Acute effects of massage or active exercise in relieving muscle soreness: randomized controlled trial

Tidsskriftartikel - 2013

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Massage is commonly believed to be the best modality for relieving muscle soreness. However, actively warming up the muscles with exercise may be an effective alternative. The purpose of this study was to compare the acute effect of massage with active exercise for relieving muscle soreness. Twenty healthy female volunteers (mean age 32 years) participated in this examiner-blind randomized controlled trial (ClinicalTrials.gov NCT01478451). Participants performed eccentric contractions for the upper trapezius muscle on a Biodex dynamometer. Delayed onset muscle soreness (DOMS) presented 48 hours (h) later, at which participants 1) received ten minutes (min) of massage of the trapezius muscle or 2) performed ten min of active exercise (shoulder shrugs 10 x 10 reps) with increasing elastic resistance (Thera-Band). First, one treatment was randomly applied to one shoulder while the contralateral shoulder served as passive control. Two hours later the contralateral resting shoulder received the other treatment. Participants rated intensity of soreness (scale 0-10) and a blinded examiner took measures of pressure pain threshold (PPT) of the upper trapezius immediately before treatment and 0, 10, 20 and 60 min after treatment 48 h post eccentric exercise. Immediately prior to treatment intensity of soreness was 5.0 (SD 2.2) and PPT was 138 (SD 78) kPa. In response to treatment, a significant treatment by time interaction was found for intensity of soreness (P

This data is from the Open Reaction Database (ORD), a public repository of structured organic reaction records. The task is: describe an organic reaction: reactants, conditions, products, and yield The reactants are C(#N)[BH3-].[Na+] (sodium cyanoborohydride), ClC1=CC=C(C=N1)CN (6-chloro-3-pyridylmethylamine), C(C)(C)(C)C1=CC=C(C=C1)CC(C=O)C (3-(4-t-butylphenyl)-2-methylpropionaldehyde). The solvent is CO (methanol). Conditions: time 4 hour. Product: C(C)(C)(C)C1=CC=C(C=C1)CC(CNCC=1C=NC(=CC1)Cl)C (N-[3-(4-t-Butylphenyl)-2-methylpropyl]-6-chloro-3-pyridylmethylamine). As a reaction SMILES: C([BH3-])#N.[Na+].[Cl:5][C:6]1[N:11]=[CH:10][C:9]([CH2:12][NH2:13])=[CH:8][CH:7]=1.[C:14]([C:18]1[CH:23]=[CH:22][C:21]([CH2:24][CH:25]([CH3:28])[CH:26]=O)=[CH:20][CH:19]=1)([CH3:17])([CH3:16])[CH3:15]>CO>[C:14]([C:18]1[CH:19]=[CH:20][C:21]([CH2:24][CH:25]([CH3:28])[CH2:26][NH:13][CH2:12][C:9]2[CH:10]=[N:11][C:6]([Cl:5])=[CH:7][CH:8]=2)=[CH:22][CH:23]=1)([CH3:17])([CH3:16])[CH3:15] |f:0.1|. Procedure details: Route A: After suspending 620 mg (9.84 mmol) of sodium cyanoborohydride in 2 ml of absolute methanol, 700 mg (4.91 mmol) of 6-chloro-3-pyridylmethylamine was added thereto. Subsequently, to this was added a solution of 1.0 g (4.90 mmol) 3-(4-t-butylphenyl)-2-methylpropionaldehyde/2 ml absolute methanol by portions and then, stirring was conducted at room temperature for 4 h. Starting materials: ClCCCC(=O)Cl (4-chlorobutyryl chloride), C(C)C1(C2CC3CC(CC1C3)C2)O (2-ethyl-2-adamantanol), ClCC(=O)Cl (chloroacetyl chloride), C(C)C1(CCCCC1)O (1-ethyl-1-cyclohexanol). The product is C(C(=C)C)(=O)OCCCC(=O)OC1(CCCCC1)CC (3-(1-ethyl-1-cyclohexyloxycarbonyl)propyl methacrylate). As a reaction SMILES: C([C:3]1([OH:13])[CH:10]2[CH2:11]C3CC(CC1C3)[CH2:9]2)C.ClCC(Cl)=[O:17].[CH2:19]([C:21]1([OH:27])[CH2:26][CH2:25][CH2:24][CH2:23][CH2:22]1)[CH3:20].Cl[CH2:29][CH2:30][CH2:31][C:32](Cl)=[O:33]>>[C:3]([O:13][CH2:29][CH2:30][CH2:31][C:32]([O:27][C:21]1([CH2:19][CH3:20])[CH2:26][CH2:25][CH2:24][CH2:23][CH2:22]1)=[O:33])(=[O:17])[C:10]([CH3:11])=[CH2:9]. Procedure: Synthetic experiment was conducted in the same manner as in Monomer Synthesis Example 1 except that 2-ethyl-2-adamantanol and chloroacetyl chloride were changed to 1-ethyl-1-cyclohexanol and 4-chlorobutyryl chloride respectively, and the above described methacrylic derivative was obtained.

Reference

Andersen LL, Jay K, Andersen CH, Jakobsen MD, Sundstrup EH, Topp R, Behm D. Acute effects of massage or active exercise in relieving muscle soreness: randomized controlled trial. Journal of Strength and Conditioning Research 2013;27(12):3352-3359.

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